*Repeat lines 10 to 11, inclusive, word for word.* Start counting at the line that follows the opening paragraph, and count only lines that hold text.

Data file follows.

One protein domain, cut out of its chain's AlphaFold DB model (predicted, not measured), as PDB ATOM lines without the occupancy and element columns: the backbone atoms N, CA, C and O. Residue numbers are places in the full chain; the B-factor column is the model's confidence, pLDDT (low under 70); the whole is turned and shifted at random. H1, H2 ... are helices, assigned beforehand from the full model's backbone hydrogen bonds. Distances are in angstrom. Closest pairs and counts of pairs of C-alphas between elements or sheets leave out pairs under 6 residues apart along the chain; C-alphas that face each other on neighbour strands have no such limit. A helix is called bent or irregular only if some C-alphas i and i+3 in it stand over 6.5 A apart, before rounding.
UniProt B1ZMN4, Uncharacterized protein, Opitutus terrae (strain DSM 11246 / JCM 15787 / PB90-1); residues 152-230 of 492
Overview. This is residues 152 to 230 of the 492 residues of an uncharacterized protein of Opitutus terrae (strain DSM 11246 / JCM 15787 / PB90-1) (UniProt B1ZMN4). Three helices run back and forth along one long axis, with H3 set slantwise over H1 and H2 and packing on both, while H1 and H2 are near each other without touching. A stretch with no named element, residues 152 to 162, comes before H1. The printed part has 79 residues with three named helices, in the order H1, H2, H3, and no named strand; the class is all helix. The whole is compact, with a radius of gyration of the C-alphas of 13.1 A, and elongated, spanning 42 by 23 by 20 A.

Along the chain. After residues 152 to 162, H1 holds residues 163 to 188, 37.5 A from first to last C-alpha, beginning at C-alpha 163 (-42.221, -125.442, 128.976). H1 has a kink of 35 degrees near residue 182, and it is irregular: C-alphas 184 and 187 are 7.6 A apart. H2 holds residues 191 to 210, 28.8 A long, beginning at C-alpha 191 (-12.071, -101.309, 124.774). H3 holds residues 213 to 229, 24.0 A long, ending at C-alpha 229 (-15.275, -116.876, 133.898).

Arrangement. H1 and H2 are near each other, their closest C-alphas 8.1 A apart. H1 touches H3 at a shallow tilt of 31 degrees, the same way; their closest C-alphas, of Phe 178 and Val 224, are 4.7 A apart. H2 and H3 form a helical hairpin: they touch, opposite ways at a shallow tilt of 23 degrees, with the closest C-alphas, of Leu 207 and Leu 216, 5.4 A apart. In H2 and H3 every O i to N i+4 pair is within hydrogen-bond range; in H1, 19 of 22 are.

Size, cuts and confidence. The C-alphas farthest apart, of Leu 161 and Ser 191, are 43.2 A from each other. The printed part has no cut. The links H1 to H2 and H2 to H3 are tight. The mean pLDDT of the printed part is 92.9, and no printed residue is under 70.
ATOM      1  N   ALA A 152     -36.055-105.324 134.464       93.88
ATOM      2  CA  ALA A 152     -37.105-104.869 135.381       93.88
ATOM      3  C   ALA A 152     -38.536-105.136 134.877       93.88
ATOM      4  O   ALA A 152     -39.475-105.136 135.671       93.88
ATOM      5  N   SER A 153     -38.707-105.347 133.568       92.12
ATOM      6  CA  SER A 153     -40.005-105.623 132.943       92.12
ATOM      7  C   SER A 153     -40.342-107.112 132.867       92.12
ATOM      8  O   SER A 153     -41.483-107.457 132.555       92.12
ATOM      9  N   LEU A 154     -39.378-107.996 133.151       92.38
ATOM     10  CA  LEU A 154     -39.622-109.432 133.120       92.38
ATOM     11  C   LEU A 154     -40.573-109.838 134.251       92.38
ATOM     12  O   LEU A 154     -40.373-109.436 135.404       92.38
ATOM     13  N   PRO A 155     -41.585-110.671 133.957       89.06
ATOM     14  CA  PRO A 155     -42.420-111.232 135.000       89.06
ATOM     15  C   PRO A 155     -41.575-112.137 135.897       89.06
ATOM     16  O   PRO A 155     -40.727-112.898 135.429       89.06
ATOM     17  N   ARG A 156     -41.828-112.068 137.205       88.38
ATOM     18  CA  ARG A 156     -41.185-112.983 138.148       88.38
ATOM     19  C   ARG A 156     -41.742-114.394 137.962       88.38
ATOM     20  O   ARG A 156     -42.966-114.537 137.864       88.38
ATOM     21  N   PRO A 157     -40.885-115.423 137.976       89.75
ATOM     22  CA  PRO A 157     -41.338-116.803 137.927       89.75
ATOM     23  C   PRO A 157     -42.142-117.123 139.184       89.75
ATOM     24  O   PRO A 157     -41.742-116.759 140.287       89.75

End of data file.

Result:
ATOM      5  N   SER A 153     -38.707-105.347 133.568       92.12
ATOM      6  CA  SER A 153     -40.005-105.623 132.943       92.12